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Friday’s bond market initially opened in positive territory again but has since slipped into negative ground despite somewhat favorable economic news and a mixed open in stocks. The Dow is currently up 8 points while the Nasdaq has lost 13 points. The bond market is currently down 3/32 (2.85%), however, strength late yesterday should prevent an increase in this morning’s mortgage rates. We should see this morning’s pricing still to be slightly better or equal to Thursday’s morning rates.
There were three moderately important economic reports posted this morning. The Commerce Department started this morning’s releases by posting December’s Housing Starts at 8:30 AM ET. They revealed a 9.8% decline in new construction starts of housing projects, the biggest monthly decline since April of last year. The number of groundbreakings was higher than forecasts, but an upward revision to November’s starts put the monthly percentage change very close to expectations. The large decline follows a huge increase between October and November and December’s winter storms that prevented work from taking place are allowing many analysts to downplay the drop. In other words, the data doesn’t really point towards a halt in the new home portion of the housing sector. Therefore, we can consider the data neutral to slightly positive for the bond market and mortgage rates.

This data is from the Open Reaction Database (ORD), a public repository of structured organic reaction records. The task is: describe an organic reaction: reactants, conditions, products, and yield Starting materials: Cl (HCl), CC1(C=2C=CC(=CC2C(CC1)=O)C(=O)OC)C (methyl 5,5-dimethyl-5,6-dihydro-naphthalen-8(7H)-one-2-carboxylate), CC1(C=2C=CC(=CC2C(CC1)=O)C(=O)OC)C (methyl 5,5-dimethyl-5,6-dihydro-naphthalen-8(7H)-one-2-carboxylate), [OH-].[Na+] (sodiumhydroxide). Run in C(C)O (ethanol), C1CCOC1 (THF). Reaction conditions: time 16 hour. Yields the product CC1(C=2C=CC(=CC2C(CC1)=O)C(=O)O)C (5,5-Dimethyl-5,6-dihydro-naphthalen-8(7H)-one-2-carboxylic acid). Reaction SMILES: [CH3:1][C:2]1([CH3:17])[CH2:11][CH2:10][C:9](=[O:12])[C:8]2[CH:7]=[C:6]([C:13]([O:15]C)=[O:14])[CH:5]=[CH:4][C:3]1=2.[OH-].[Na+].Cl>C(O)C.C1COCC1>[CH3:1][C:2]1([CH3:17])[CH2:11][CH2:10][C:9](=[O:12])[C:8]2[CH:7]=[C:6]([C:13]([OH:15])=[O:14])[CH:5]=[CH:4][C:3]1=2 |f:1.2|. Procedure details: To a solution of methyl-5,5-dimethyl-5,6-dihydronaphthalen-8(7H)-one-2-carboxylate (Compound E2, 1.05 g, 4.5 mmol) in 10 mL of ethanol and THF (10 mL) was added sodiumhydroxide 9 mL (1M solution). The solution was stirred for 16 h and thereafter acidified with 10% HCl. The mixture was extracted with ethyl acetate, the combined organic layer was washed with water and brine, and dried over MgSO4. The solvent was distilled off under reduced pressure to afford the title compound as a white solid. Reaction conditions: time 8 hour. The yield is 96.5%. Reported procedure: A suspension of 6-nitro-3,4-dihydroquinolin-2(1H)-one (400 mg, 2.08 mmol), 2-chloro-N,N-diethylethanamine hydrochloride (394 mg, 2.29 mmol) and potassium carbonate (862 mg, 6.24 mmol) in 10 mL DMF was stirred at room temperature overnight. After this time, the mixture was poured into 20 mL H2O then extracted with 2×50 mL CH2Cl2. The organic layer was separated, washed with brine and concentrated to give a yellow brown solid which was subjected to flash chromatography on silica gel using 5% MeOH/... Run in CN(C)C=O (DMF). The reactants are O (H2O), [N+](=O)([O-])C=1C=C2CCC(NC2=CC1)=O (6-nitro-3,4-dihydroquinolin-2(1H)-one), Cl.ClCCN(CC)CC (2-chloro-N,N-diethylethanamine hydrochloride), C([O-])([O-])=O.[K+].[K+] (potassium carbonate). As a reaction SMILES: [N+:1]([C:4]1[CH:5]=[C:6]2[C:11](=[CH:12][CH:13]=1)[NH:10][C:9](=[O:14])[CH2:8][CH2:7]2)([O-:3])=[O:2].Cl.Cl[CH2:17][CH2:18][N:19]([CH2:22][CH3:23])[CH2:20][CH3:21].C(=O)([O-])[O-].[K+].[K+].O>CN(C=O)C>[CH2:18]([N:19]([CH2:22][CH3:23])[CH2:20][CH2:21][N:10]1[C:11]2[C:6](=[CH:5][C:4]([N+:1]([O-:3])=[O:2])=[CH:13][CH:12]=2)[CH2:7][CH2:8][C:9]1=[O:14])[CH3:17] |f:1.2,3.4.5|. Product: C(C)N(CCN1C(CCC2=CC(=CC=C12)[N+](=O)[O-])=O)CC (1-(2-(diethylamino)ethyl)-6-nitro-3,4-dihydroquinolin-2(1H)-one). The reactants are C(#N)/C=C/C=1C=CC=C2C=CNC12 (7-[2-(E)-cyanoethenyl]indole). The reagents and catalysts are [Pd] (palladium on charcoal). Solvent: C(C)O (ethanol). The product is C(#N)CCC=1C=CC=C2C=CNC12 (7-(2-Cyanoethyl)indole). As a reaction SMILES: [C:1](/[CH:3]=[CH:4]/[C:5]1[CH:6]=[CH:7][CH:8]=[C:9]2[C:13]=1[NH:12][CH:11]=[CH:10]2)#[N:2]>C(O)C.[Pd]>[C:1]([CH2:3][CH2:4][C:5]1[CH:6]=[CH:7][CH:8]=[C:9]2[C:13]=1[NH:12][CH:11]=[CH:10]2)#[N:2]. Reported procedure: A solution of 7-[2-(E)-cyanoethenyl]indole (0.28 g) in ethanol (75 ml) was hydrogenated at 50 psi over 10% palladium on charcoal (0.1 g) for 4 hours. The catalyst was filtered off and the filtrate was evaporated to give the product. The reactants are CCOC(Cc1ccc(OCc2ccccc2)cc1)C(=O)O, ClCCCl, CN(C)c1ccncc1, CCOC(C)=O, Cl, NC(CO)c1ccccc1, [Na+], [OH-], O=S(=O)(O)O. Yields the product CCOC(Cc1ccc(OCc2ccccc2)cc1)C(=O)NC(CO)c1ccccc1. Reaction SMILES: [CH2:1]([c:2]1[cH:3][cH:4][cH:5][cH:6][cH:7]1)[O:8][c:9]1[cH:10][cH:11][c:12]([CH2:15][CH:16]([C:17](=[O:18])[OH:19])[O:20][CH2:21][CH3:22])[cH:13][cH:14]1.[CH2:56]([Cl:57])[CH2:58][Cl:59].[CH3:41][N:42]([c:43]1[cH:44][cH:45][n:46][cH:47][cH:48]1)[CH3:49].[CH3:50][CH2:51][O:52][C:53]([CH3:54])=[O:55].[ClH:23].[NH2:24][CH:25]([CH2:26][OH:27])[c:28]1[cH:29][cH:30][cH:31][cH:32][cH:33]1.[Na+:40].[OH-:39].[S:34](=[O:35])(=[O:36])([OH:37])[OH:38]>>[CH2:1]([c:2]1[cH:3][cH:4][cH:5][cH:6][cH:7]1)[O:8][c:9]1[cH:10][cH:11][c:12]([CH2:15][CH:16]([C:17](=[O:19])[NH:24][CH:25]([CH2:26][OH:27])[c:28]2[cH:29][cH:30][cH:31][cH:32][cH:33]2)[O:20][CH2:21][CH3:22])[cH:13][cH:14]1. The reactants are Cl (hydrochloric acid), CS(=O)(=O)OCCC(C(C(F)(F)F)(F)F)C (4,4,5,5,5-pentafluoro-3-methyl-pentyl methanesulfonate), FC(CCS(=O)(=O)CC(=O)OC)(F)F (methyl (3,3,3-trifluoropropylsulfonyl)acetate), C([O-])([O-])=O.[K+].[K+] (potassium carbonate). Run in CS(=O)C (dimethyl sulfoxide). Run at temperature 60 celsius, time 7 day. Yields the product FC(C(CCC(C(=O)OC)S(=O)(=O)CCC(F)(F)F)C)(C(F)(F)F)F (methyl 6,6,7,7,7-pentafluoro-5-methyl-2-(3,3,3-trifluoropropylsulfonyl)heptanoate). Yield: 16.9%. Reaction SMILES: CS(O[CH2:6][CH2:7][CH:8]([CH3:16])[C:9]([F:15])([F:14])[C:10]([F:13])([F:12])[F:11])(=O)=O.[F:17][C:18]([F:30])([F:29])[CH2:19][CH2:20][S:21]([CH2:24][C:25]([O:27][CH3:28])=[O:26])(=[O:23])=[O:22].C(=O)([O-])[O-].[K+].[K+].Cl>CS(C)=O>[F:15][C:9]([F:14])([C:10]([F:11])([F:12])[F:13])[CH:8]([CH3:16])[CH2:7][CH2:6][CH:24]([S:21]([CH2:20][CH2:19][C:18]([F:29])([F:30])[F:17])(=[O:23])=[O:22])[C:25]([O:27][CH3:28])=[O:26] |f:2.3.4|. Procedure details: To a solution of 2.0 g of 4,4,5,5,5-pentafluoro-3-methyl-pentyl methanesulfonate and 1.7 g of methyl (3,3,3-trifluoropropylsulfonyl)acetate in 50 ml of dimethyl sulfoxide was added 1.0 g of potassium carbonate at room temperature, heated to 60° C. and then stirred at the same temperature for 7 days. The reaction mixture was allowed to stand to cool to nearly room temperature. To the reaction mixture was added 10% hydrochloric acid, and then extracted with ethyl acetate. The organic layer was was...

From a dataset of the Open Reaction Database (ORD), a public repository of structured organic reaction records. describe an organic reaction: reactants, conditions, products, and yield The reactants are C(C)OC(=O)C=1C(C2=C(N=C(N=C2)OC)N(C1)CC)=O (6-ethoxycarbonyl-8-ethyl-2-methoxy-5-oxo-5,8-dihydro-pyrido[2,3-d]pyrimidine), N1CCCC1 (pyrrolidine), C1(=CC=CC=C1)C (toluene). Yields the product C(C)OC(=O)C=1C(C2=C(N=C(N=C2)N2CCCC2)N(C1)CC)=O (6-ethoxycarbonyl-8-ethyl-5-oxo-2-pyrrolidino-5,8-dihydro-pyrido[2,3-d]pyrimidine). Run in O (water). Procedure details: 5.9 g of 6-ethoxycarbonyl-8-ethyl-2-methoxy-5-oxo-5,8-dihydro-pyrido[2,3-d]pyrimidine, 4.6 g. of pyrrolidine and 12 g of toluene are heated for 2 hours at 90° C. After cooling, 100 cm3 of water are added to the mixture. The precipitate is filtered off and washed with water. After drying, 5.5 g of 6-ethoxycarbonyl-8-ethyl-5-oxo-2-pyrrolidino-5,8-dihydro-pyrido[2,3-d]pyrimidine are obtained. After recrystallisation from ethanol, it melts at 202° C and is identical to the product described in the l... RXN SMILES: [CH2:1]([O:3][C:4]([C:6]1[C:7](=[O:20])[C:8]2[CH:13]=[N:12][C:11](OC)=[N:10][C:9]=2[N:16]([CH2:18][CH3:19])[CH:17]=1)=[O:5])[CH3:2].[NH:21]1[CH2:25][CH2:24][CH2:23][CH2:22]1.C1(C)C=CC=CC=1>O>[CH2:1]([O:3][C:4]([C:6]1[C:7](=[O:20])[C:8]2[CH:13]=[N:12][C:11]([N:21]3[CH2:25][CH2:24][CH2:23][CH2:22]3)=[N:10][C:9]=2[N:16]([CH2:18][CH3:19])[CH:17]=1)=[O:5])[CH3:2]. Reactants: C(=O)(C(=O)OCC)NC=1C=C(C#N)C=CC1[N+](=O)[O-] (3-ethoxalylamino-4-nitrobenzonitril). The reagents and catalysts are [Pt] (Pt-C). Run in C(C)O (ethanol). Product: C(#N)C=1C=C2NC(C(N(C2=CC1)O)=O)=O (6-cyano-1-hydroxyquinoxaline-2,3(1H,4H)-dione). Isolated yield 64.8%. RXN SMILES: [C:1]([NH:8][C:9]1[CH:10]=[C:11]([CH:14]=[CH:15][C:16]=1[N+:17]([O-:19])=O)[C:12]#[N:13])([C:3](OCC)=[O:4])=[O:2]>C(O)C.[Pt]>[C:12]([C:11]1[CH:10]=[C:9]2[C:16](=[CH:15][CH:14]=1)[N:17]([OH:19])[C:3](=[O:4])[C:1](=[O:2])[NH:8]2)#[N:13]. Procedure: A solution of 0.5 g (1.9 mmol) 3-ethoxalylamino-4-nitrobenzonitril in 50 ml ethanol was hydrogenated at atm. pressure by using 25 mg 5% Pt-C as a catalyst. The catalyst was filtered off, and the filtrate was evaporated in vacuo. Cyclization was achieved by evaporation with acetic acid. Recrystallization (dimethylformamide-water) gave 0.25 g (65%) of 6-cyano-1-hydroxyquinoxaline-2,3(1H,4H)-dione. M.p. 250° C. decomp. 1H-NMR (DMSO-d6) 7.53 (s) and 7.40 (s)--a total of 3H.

At 9:15 AM ET this morning, we got December’s Industrial Production report. It showed a 0.3% increase in output at U.S. factories, mines and utilities, indicating modest growth in the manufacturing sector. The rise pegged forecasts, so it also is having little impact on this morning’s mortgage rates.
The third report of the morning and the final of the week was January’s preliminary reading to the University of Michigan’s Index of Consumer Sentiment at 9:55 AM ET. It came in at 80.4, falling short of the 83.0 that was expected and more importantly, down from December’s 82.5 reading. This means that surveyed consumers felt worse about their own financial and employment situations than many had thought and even worse than in December. Since waning confidence usually translates into weaker levels of consumer spending, we can consider the data favorable for the bond and mortgage markets.
Next week is a holiday-shortened week and is extremely light in terms of economic data that is relevant to mortgage rates. I see only two reports scheduled that have a chance of moving rates and they both come later in the week. The U.S. financial markets will be closed Monday in observance of the Martin Luther King Jr. holiday as will most mortgage lenders. The holiday could lead to some selling in bonds later today as investors look to protect some of their profits from recent bond improvements over the extended weekend. But if it happens, it should be minor.